The main job of the kidneys is to filter blood and remove waste from the body. Doctors routinely order blood test to assess how well the kidneys are carrying out this function. So what test your doctor orders to measure your kidney function matters a lot.

Kidney failure is classified into two categories: acute and chronic. Acute Kidney Failure (AKF), otherwise known as Acute Kidney Injury (AKI), has an abrupt onset and is potentially reversible. It comes on suddenly, typically within a few hours or days. It may occur due to trauma to the kidneys or decreased blood flow. It can also occur due to a blockage such as kidney stone.

Chronic Kidney Disease (CKD) is a condition when kidney damage occurs gradually over a long period and can lead to permanent kidney failure. CKD progresses slowly over at least three months.

The section below reviews measurement of kidney function as it pertains to CKD. AKI will be discussed at a later date.

To properly appreciate the relevance of today’s topic, it is important to emphasise this major fact – that CKD is a “silent disease”. So most people with CKD are unaware that they have it. Symptoms typically occur when the kidneys are functioning at or below 10 to 15 per cent of their full capacity.

Therefore, how kidney function is measured matters a lot and literally can mean the difference between living and dying. Measuring kidney function has been a challenge in healthcare for generations. Accurate measurement of kidney function leads to early detection of CKD.

Serum creatinine: An imperfect measure of kidney function

For generations, a blood test, the serum creatinine level alone, had been widely used to measure kidney function. Serum creatinine is a byproduct of muscle breakdown generated from dietary protein.

However, the serum creatinine level alone is an imperfect measure of kidney function because a rise in serum creatinine is observed only after significant loss of kidney function. In fact, a person with CKD will need to lose 65 to 70 per cent of their kidney function before the serum creatinine begins to rise out of the “normal range”. Therefore, the fact that you have a “normal” serum creatinine level does not necessarily mean you have “normal kidney function”.

Consequently, when serum creatinine level alone is used to measure kidney function, CKD is usually far advanced at the time it is detected in many patients, limiting any chances for treatment or intervention that may lead to reversal.

Furthermore, because most patients who have CKD may not know they have the condition, they may be using the unadjusted dose of medications or worse taking medications that are toxic to failing kidneys, thus resulting in more harm.

For many generations doctors were dissatisfied with the use of serum creatinine alone to measure kidney function, but they had no viable options.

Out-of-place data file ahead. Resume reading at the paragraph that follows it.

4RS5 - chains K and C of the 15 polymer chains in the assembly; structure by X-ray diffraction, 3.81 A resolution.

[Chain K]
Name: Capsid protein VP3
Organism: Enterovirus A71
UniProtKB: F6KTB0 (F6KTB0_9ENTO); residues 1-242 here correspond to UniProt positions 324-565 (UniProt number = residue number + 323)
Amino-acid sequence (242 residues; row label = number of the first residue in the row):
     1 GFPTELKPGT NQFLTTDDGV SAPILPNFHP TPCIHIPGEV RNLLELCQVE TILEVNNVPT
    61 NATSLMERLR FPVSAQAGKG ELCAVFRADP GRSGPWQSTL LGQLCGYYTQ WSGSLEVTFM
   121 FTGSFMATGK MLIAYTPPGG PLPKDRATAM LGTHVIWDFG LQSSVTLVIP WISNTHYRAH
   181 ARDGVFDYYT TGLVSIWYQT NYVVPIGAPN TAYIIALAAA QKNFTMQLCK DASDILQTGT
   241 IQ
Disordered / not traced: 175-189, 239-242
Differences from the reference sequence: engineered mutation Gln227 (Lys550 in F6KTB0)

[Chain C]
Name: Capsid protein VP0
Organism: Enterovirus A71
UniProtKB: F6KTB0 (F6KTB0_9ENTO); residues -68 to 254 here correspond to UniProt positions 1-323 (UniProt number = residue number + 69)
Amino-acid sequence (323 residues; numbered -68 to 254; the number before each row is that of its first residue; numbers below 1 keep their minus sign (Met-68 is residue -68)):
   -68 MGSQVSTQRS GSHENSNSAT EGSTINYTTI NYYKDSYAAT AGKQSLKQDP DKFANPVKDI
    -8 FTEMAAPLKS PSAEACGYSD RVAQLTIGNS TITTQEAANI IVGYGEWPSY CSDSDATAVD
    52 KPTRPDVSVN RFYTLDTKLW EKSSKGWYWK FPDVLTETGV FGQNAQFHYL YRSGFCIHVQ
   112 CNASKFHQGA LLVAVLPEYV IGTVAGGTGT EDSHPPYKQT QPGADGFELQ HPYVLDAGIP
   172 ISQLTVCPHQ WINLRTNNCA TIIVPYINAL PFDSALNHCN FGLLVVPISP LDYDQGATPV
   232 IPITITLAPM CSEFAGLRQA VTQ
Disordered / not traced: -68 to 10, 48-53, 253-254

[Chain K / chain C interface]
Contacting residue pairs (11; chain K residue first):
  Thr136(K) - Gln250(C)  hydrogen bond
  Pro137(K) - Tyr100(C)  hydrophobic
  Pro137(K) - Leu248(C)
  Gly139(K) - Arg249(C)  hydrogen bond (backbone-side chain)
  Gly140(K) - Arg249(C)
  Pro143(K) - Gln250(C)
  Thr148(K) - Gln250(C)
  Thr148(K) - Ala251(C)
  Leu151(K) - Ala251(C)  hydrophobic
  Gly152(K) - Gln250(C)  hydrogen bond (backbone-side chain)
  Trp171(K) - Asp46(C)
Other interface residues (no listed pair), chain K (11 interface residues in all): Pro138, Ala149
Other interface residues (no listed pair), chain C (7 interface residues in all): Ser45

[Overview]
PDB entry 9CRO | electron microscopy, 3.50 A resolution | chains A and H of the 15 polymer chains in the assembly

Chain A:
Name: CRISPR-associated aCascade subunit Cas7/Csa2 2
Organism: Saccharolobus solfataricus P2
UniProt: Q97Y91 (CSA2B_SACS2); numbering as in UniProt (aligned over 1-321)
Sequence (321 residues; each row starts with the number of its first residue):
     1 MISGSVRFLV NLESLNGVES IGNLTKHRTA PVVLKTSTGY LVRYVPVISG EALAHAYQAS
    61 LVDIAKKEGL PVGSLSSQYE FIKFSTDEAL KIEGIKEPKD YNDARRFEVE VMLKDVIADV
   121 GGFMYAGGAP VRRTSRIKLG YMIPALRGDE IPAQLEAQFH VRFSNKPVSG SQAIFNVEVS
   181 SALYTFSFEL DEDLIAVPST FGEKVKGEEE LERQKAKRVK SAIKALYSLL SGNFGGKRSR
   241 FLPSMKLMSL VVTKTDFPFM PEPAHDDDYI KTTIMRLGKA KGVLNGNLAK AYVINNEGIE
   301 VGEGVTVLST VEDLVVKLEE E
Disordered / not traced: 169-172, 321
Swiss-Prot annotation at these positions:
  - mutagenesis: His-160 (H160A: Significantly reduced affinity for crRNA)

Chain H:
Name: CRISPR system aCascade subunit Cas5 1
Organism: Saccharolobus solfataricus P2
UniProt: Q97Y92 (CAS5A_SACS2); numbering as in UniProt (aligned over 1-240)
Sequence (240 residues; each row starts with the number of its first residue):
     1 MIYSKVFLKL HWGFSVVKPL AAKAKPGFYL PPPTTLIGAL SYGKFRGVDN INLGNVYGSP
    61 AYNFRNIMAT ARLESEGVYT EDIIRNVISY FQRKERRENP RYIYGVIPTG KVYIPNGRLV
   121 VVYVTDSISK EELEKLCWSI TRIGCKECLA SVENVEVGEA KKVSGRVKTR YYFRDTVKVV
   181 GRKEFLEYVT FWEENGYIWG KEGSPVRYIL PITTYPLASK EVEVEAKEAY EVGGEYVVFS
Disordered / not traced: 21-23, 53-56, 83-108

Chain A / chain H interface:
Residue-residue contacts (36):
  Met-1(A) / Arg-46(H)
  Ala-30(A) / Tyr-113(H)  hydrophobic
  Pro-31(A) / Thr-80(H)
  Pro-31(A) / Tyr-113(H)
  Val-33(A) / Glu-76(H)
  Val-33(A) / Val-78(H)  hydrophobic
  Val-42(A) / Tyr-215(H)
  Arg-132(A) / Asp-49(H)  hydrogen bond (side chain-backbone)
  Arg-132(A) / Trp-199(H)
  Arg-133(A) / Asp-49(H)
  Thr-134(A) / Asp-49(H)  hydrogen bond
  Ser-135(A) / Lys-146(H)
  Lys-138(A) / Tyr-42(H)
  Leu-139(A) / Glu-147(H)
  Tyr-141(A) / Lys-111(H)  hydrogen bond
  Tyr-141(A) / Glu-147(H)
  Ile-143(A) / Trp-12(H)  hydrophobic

The gold standard for measuring kidney function is the Glomerular Filtration Rate (GFR), which is a measure of how well the kidneys are cleaning your blood – how much blood passes through the tiny filters (glomeruli) each minute. GFR varies according to age, gender and body size. In young adults it is approximately 120 ml/minute/1.73m2 and declines in normal individuals with age. However, measuring the GFR is complex and expensive, so it is not routinely used in clinical settings.

Estimated GFR (eGFR): The new way

The next best thing to the actual GFR is using the “estimated GFR (eGFR)” to measure kidney function. The eGFR is calculated using the serum creatinine level in combination with demographic factors such as sex, age and race.

After studies validated eGFR as superior to serum creatinine level alone to measure kidney function about 20 years ago, many countries urged clinical laboratories or mandated them by legislation to calculate eGFR every time doctors order a serum creatinine level. Since a separate laboratory test is not required, including the eGFR would not increase the cost of the laboratory test.

CKD may take years to develop and may go completely unnoticed. Using eGFR, CKD is classified from Stage 1 to 5, with Stage 1 being early and Stage 5 known as End-Stage Renal Disease (ESRD); being the final stage. A stage is assigned based on the level of kidney function – irrespective of the underlying cause. Early detection allows timely application of intervention to slow progression to ESRD and saves lives.

Benefits of eGFR:

1.         Early detection of kidney failure.

2.         Understanding the severity of kidney failure.

3.         Detection of progression of CKD.

4.         Making decisions about diagnosis, prognosis and treatment.

5.         Avoidance of drugs toxic to failing kidneys.

6.         Proper adjustment of the dose of medication in persons with failing kidneys.

The kidney is the major organ that excretes drugs and toxins and is therefore susceptible to injury from untested and unregulated products. This is particularly relevant among those who already have CKD.

Take home message:

Serum creatinine level alone is an imperfect measure of kidney function. “Normal” serum creatinine level does not necessarily mean “normal kidney function”.

By calculating the eGFR whenever doctors request a serum creatinine level, clinical laboratories in Nigeria can play a gigantic role in preventing ESRD and save lives. We applaud those clinical laboratories that are already reporting eGFR.

 

Leave a Reply